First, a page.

Numerous other options are available from Bridgetown through to Augusta if you prefer.
Competitors and Support Crew
The provided Google Map below displays the start and finish line for each day, along with all the checkpoints situated along the course. It is indeed a good idea to save the Google Map of the race route in offline mode. This allows support crews to access and navigate the map even in areas with no mobile service, ensuring they have the necessary guidance throughout the race.
To assist support crews, a support crew guide is available and can be accessed [here]. It is highly recommended that racers and support crews allocate time to familiarize themselves with the course and checkpoints. Creating a well-defined plan, including determining specific locations for the support crew to be stationed along the course, is essential for a successful race day.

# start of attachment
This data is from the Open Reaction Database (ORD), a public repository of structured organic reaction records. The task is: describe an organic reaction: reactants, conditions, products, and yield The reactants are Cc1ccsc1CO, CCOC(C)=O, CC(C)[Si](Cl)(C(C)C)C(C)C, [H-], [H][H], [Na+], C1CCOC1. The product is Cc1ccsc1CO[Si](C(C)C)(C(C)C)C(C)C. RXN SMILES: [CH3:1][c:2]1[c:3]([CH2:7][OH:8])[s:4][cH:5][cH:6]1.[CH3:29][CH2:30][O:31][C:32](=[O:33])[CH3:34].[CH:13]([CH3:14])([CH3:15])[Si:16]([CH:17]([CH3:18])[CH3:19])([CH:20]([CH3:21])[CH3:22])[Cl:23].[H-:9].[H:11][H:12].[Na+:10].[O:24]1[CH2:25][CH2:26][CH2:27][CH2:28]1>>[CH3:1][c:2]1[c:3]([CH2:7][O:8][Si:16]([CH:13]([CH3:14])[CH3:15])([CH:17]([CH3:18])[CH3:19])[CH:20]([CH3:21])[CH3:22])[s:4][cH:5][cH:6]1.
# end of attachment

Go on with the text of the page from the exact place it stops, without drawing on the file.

The four wheel drive club will be running communications for the race and are stationed at each checkpoint. It’s a good idea to check with them on arrival at a checkpoint incase your craft has already passed. If you are in any doubt about the location of your craft, please see one of the officials for assistance.
A tip to help support crews track their team during the race. As mobile phones are required to be carried in the boat, share your mobile location through the Find My app on your iPhone with your support crew. The app uses gps location through satellite – you can pick up the location where ever the boat is so long as your support crew has reception.
Keep in mind that the course is subject to change based on water conditions, and any updates or new information will be communicated through our official Facebook page. Participants should stay connected and regularly check for announcements or changes to ensure they have the most up-to-date information